A really scary sight

PUBLISHED : Friday, 31 October, 1997, 12:00am
UPDATED : Friday, 31 October, 1997, 12:00am

Although the actual programmes on ATV World tonight are rather dull, someone has to get credit for trying anyway, by coming up with the wheeze of having a Halloween special.

Those going out tonight to celebrate Halloween in Lan Kwai Fong will have the chance to contribute as brave Eve Lam and Andy Curtis will be out in the streets of Central with their camera crews.

They will be looking for the Funniest Face, Scariest Scream, Craziest Costume and Weirdest Wishes, and plan to broadcast the results back to everyone else during the ad breaks of Caught in the Act - The Backstreet Boys in Concert (World, 9.30pm).

It all sounds as jolly as a school fete fancy-dress competition, and I only hope the revellers will co-operate. Tonight of all nights, such courageous television could well be jinxed by powers beyond anyone's control, like a gang of soused suits stumbling in front of the camera at a key moment, or some shrieking girlies howling into the microphone.

I am almost tempted to watch the concert just to find out, but I can't quite face the boring old Backstreet Boys yet again, even to see that spectacle.

Instead I will be tuning in with much happiness to The Witches (Pearl 9.30pm). This hilarious adaptation of a Roald Dahl children's book gave Anjelica Huston her first chance to wear a long black slinky dress and ham it up as a witch who calls herself Miss Ernst. She quite visibly had the time of her life making this movie, so much so that the next year she paired up with Raul Julia to wear a similar outfit and star as Morticia in The Addams Family.

Morticia is a fond, if eccentric mother, loving if strange; Miss Ernst is quite horrible.

She begins the movie masquerading as a senior figure in the Royal Society for the Prevention of Cruelty to Children. It soon becomes apparent to little orphaned Luke that she is in fact none other than the dreadful Grand High Witch his grandmother has already warned him about.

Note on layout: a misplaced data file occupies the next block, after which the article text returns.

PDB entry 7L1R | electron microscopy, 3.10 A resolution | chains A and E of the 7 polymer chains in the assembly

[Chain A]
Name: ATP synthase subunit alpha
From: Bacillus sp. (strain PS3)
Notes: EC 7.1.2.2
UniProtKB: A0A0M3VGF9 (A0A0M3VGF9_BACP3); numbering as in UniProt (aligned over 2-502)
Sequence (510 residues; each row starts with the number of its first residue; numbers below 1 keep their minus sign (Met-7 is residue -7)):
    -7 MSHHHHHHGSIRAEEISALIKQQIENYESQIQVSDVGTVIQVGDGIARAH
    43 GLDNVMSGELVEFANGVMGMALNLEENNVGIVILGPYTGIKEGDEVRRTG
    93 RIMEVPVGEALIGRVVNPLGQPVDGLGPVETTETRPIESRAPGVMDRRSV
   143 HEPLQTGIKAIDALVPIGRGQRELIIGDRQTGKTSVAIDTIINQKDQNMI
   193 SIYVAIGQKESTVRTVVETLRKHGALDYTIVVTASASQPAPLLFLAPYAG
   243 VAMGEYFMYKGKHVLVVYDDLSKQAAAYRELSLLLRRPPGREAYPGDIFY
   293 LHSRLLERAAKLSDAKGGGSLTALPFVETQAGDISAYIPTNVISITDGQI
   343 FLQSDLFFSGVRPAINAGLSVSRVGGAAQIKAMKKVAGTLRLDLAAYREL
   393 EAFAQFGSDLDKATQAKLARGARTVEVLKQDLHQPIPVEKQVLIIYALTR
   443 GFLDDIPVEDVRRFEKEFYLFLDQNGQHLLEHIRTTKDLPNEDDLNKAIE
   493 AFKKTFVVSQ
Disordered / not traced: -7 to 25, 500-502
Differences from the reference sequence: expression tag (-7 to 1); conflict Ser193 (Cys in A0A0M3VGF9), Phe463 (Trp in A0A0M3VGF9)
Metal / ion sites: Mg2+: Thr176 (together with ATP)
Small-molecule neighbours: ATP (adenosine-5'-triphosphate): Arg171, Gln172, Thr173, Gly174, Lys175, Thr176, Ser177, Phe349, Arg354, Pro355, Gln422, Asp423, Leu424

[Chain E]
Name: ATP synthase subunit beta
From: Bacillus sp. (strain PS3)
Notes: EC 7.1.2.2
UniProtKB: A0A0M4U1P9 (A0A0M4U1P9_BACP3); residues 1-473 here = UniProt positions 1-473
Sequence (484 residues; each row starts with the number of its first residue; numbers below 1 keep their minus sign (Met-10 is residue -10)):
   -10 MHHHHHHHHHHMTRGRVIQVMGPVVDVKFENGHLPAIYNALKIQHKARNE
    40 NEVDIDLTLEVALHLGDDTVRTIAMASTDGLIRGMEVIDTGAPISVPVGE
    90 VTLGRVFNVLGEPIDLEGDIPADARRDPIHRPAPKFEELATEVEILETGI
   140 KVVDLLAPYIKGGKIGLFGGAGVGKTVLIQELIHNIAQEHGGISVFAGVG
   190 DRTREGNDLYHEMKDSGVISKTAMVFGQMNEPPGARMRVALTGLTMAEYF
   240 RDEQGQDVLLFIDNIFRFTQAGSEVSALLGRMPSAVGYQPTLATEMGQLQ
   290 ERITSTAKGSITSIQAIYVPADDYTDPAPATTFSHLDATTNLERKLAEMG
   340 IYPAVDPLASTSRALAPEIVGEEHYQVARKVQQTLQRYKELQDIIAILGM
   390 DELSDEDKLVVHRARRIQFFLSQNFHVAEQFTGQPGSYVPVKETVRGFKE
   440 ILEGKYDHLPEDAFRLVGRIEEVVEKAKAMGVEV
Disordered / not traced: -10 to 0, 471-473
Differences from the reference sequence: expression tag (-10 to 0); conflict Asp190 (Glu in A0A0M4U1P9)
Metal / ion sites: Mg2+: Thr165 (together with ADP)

And she has a horrible scheme to turn all the children in England into mice by putting a magic potion in chocolate.

Such dastardly cunning! Luke doesn't quite work this out in time to save himself from being turned into a mouse, which is a cue from some marvellous special effects from Jim Henson Productions.

All Dahl stories, as every child will confirm, are wonderful because they are genuinely scary. Really horrible things happen to the child-heroes: most are orphaned, like Luke, or hungry, like Charlie, or both, like James. And there is always a very real threat that they will be killed by Vernicious Knids, sharks, or, in Luke's case, munched by a cat or trampled on.

Fear is what makes it fun, so it is rather a shame, really, that this movie is on too late for many small children who might be terrified, in the most exciting possible way, by it.

There was a time, not so long ago, when mid-evenings on a Friday offered a simple choice: unmissable American drama on the one side (NYPD Blue, Relativity ) and unmissable high-brow documentaries on the other (Panorama, American Visions ). And now what do we have? Russell Wong as new kind of action hero on one side, Vanishing Son (World 8.30pm) and Peta Wilson as a new kind of action hero on the other - La Femme Nikita, (Pearl 8.30pm).

Wilson plays Nikita, a girl forced unwillingly to serve in elite law-making outfit Section One. Initially I tended to dismiss this series as enjoyable but essentially insignificant.

Now it turns out that LFN, as it is known to a growing pack of devotees in the United States, has won lots of admiring reviews and made Wilson a star. Until winning this part, the Australian actress was an unknown working in theatre: now she has appeared on every chat show from The Tonight Show with Jay Leno to Rosie.